|Late to Tea at Deer Palace along with some fresh mogras and a postcard of the Grand Canyon|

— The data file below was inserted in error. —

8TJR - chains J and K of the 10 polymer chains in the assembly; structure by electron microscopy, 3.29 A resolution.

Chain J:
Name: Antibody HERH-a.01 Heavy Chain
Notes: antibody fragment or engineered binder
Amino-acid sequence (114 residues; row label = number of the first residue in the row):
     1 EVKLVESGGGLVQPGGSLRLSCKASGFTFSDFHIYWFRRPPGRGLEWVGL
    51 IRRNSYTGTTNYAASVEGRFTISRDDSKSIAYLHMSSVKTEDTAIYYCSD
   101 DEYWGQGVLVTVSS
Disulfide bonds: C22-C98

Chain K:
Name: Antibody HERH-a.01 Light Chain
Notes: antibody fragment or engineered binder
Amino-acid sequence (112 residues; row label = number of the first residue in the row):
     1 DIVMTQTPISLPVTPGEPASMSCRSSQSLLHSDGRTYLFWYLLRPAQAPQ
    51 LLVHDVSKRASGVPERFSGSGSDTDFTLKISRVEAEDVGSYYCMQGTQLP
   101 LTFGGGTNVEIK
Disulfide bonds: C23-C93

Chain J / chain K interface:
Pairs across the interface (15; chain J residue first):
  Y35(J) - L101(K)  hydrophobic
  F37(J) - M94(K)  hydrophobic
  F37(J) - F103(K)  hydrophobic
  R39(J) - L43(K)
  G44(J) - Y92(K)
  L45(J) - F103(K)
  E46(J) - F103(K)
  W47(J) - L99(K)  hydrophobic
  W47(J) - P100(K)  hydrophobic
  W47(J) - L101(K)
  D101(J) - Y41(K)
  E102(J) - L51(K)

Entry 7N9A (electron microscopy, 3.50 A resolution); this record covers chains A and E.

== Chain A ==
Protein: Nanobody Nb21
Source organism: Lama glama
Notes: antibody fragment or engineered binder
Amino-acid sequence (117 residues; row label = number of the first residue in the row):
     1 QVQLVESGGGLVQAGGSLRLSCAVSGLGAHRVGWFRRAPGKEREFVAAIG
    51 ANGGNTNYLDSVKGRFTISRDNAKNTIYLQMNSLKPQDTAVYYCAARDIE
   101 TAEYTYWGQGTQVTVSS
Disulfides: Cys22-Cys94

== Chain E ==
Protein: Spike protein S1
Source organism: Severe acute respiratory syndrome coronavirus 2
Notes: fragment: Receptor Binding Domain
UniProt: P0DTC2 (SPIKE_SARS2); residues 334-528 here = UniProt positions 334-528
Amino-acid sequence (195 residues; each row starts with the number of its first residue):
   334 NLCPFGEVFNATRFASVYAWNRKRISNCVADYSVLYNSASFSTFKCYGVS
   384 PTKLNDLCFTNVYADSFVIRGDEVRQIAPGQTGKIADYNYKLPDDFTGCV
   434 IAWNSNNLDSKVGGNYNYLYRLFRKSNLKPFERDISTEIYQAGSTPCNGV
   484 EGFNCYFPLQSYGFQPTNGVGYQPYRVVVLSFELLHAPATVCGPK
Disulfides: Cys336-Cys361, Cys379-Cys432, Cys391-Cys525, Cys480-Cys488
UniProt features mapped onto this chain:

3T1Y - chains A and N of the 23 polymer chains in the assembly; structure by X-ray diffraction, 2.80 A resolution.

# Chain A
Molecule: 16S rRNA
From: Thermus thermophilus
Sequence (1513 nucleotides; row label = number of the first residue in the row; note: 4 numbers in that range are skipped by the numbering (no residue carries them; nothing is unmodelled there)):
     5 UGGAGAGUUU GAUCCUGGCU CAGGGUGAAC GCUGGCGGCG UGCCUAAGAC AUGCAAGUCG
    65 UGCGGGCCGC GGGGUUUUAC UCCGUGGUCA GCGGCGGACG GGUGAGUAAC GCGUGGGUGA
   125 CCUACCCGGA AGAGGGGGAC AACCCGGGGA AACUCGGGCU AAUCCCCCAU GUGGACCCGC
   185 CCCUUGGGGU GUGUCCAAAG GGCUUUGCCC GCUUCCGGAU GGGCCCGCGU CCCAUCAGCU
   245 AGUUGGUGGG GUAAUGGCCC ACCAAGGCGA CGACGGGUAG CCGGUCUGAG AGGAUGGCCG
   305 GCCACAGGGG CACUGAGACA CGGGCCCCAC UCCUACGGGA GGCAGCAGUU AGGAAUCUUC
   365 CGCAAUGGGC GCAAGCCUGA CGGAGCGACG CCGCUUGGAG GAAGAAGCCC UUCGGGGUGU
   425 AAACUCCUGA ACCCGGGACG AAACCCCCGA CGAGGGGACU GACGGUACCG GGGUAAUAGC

I have always enjoyed reading memoirs and this was a beautifully written one of an Iraqi family and the trajectory of its political and economic fortunes before eventually being displaced from their homeland and spending their lives in exile; the author, Tamara Chalabi minutely documents her family's history while contemplating the currency of the notion of Iraq in her life, both as a mythical abstraction derived from her family's many stories about their homeland as well as as its contemporary political status today. I randomly picked it up at Daryaganj's Sunday Book market, where every Sunday morning the pavements are lined with book-stalls, selling best-sellers, obscure novels, M&Bs, vintage Vogues, Christies and Sotheby art catalogues, coffee-table books, you name it. What I found most amusing was the book-store where best-sellers were sold for 100 rupees per kilo while Mills and Boons were 99 rupees per kilo! I discovered 'Late to Tea at Deer Palace' over there (I must confess it's romantic title and the aqua cover definitely influenced my decision to purchase it) and read it in the course of a weekend. While I have always been interested in Middle Eastern politics and history, I must admit that the quotidian minutiae of pre-war life in Iraq, under Ottoman rule and then, incorporating the cosmopolitan changes which swept the city following the arrival of the British was what intrigued me more. I loved reading about the costumes, wedding rituals and ceremonies, the dishes cooked and prepared, and superstitions which were wholly unique to that culture and age along with something which is personally close to my heart, the fluid idea of home and homelands.